That Time the Federal Government Was Ruled By Czars
How a term for Russian oligarchs came to be applied to American government officials.
The latest in an intermittent series looking back at groundbreaking, newsmaking, appalling and amusing events in government history.
On March 15, 1917, Czar Nicholas II abdicated the throne of Russia, ending its succession of autocratic rulers. But in an unlikely turn of events, the term “czar” carried on in, of all places, the United States.
The word had been previously used occasionally as an epithet to characterize power-hungry politicians. But it began to spread more widely after President Woodrow Wilson tapped Bernard Baruch to head the War Industries Board during World War I. Just a year after Nicholas II’s abdication, Baruch came to be known as the “czar of American industry.” Thus began a trend that would continue into the 21st century.
The Wikipedia entry for “executive branch czars” lists nearly 100 such titles and the individuals to whom they were applied. The use of the term is somewhat squishy, because it’s never been an official designation. It simply entered common usage to describe certain officials, whether they held established government positions or were tapped informally to coordinate the government’s response to a particular issue. Often, the “czar” designation originates in the news media. And when it is applied to individuals who are not political appointees confirmed by the Senate, they can attract controversy.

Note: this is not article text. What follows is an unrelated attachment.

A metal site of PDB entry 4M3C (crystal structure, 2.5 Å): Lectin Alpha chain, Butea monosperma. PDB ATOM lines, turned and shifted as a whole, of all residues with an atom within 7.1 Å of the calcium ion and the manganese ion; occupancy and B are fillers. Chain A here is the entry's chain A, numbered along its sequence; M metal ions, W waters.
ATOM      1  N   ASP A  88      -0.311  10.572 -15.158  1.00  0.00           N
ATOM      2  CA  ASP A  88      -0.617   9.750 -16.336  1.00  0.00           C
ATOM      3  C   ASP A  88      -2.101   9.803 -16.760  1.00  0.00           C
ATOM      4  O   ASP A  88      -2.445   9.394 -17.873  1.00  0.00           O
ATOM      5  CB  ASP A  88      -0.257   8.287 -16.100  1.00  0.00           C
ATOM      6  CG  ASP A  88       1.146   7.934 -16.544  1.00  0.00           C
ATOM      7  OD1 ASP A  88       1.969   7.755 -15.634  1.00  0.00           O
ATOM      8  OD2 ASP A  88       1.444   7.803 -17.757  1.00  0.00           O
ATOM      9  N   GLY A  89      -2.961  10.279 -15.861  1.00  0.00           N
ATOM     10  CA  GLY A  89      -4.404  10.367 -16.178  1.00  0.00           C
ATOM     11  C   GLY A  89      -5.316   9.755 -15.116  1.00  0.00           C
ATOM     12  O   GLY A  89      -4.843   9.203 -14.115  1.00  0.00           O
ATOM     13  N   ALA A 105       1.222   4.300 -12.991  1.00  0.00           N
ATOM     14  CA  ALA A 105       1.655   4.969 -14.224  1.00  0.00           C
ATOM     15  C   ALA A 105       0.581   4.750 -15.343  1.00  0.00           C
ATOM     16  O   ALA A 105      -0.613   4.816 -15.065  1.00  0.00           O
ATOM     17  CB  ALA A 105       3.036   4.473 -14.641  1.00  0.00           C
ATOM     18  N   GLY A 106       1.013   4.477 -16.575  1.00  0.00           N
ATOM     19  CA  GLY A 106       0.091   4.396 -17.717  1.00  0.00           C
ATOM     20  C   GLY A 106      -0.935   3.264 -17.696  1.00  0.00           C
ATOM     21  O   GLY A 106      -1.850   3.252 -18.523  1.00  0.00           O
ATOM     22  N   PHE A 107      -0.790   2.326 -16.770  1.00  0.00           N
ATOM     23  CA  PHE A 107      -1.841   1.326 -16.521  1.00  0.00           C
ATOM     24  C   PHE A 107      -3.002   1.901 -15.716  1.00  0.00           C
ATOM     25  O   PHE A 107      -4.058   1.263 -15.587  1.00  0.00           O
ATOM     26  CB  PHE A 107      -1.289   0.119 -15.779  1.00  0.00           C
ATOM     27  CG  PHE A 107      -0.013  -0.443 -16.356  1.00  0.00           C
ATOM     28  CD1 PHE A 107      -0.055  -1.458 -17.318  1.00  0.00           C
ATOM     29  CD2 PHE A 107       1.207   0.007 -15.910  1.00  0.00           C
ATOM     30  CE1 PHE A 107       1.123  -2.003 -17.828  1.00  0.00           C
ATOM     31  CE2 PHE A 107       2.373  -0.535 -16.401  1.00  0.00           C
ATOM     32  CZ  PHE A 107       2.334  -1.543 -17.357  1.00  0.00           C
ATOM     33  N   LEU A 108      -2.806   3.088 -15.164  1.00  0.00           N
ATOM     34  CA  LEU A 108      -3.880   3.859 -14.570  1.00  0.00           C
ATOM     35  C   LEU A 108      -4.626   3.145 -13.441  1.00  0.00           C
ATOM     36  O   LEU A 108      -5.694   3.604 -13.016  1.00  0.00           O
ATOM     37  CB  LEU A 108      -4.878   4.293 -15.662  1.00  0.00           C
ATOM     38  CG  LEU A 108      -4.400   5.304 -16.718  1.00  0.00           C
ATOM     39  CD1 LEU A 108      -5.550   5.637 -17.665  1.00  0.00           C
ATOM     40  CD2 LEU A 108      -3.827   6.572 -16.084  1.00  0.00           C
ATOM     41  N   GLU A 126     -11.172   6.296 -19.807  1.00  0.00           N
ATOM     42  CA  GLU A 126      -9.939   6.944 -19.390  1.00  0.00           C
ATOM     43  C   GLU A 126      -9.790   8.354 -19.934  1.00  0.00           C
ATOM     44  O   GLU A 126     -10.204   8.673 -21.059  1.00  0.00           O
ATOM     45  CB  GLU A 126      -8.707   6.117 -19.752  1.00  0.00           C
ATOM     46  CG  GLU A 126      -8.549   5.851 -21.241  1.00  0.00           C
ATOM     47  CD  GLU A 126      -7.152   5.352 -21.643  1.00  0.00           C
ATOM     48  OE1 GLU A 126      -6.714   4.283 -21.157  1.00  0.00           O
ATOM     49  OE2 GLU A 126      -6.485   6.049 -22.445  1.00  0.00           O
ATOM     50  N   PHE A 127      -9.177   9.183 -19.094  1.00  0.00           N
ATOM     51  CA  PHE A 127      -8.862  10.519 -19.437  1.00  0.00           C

The appellation is frequently applied to people who hold positions of great national importance, such as the czars designated to respond to issues such as drug proliferation, AIDS, human trafficking and border security. In other cases, the term seems like something of a stretch. Witness the Asian Carp czar, the Great Lakes czar, the copyright czar and the weatherization czar.
According to Google’s Ngram Viewer, which measures the usage of terms in books over time, references to “czar” dropped off steeply after Czar Nicholas’ abdication, then picked up again in the early 1940s. During that period, President Franklin Roosevelt vastly expanded the powers of the federal government in both official and ad hoc fashion to fight off the effects of the Great Depression and to coordinate the national mobilization during World War II.
Roosevelt appointed about a dozen czars, including those to manage shipping, rubber production, censorship, food, prices and oil. After the war, however, the use of the term went largely dormant as presidents limited their use of such high-profile appointees. During the Nixon administration, there was a brief resurgence, especially with the designation of an energy czar during the dark days of the OPEC oil embargo and subsequent gas shortages.